studies have shown that the earlier an individual is exposed to
some substances with abuse potential, the greater the risk of substance
abuse as an adult. However, there is also evidence of impaired
dopamine activity in the brains of individuals with ADHD, which
could explain both their high risk for drug abuse, and why stimulant
drugs in this population can relieve ADHD symptoms without the
added risk for later substance abuse. In other words, the risk
of substance abuse in patients with ADHD most likely has nothing
to do with the use of stimulant medications; however, more research
The NYU study was funded by the National Institute on Drug Abuse
(NIDA) and the National Institute of Mental Health; the Mass General
study was funded by the National Institute of Child Health and
Human Development and NIDA.
Attention Deficit Hyperactivity Disorder is the most commonly
diagnosed behavioral disorder in children and adolescents in the
United States. It is estimated that between three and five percent
of children have ADHD, or at least two million children in the
United States. The median age of onset of ADHD is seven years,
although the disorder can persist into adolescence and occasionally
into adulthood. The principal characteristics of ADHD are inattention,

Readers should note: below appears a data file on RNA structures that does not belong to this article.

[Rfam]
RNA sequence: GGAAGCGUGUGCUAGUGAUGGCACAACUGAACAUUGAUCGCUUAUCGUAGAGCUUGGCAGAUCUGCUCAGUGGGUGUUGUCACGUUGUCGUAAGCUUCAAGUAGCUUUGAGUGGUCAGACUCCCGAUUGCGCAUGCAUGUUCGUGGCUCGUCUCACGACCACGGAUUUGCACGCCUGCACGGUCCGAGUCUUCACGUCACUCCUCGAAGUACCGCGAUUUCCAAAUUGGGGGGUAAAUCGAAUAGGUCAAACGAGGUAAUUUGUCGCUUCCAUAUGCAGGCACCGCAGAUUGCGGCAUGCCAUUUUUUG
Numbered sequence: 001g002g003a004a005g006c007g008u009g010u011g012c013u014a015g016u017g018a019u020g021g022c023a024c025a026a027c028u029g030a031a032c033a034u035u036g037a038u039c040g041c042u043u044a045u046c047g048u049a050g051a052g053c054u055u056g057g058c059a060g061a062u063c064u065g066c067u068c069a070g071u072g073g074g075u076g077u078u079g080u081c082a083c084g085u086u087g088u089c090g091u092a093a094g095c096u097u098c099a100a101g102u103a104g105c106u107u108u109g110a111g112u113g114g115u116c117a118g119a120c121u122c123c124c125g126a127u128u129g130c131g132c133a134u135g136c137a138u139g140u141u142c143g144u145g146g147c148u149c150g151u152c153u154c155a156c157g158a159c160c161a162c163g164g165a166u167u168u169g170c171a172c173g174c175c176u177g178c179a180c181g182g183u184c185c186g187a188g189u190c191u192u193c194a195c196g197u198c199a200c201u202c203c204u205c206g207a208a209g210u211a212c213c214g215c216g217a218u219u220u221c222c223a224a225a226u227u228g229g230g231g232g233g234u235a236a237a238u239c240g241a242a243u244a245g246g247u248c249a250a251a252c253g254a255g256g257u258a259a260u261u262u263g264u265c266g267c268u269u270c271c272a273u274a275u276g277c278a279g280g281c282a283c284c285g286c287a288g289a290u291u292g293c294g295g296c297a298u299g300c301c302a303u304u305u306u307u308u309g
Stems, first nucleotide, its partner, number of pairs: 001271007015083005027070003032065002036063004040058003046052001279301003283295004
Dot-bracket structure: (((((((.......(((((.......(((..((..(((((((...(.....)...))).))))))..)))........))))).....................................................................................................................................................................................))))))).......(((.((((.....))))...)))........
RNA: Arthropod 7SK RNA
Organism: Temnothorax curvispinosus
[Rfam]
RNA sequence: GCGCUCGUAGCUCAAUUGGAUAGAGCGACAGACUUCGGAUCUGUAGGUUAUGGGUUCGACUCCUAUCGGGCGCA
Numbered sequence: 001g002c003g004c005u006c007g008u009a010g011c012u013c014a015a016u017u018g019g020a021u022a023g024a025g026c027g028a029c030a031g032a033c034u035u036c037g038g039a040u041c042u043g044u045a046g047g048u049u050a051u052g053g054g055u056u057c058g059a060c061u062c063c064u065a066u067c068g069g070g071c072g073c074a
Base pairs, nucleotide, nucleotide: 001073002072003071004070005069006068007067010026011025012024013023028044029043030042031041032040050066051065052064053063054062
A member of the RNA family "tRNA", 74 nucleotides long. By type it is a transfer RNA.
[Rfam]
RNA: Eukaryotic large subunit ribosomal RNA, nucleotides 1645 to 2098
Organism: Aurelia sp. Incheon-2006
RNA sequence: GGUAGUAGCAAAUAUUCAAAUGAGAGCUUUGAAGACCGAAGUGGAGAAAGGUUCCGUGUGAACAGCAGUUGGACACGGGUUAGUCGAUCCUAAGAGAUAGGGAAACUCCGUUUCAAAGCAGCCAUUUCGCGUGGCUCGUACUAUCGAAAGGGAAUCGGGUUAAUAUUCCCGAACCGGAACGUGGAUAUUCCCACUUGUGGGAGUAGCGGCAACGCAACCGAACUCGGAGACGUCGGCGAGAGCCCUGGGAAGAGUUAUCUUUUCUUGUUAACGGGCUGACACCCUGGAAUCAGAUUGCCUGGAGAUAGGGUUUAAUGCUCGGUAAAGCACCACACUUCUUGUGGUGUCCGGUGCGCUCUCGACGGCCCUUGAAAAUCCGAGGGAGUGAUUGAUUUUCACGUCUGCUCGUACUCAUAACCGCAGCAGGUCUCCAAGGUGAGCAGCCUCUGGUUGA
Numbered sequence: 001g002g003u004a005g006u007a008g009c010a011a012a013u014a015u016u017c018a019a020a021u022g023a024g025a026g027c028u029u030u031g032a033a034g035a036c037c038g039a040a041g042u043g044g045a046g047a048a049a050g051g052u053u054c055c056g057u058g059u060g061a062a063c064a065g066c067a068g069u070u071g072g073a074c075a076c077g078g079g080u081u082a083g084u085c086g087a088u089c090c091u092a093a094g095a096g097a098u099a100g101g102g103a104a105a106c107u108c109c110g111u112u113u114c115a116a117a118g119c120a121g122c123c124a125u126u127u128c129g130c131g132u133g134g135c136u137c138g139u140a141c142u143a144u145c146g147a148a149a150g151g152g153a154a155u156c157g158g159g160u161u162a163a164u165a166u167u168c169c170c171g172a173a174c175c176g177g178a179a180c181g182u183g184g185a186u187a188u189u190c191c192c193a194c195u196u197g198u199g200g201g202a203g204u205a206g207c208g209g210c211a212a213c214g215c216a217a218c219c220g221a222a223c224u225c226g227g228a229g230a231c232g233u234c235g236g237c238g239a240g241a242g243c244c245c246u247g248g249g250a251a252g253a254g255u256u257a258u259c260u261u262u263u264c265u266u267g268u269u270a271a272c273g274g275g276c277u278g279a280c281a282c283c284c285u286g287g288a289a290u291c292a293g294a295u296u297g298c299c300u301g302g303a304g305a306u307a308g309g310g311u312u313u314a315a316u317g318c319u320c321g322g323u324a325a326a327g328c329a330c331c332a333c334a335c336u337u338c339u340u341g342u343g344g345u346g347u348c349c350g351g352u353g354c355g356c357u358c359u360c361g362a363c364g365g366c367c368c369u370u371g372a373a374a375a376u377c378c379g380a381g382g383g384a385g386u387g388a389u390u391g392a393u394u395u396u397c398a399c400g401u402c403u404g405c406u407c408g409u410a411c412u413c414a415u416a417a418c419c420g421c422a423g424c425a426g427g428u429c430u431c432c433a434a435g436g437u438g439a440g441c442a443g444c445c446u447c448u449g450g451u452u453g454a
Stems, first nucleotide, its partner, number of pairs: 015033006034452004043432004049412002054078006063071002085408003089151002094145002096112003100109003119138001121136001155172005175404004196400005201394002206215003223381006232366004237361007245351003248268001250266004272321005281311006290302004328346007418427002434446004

hyperactivity, and impulsivity. Because many normal children have
these behaviors, but at a level appropriate to their stage of development,
it is important that any child suspected of having ADHD receive
a thorough examination. Also, because symptoms may be caused by
another disorder, appropriate diagnosis by a well-qualified professional
is essential. Methylphenidate and amphetamine are the most commonly
used stimulant medications to treat ADHD.
More information on ADHD can be found on the Web site of the National
Institute on Mental Health at http://www.nimh.nih.gov/health/publications/the-numbers-count-mental-disorders-in-america.shtml#ADHD.
The National Institute on Drug Abuse is a component of the National
Institutes of Health, U.S. Department of Health and Human Services.
NIDA supports most of the world's research on the health aspects
of drug abuse and addiction. The Institute carries out a large
variety of programs to ensure the rapid dissemination of research
information to inform policy and improve practice. Fact sheets
on the health effects of drugs of abuse and further information
on NIDA research can be found on the NIDA web site at http://www.drugabuse.gov.
The National Institute of Mental Health (NIMH) mission is to reduce
the burden of mental and behavioral disorders through research
on mind, brain, and behavior. More information is available at
the NIMH website at www.nimh.nih.gov.
The NICHD sponsors research on development, before and after birth;
maternal, child, and family health; reproductive biology and population
issues; and medical rehabilitation. For more information, visit
the Institute’s Web site at www.nichd.nih.gov.
The National Institutes of Health (NIH) — The Nation's
Medical Research Agency — includes 27 Institutes and
Centers and is a component of the U.S. Department of Health and
Human Services. It is the primary federal agency for conducting
and supporting basic, clinical and translational medical research,
and it investigates the causes, treatments, and cures for both
common and rare diseases. For more information about NIH and
its programs, visit www.nih.gov.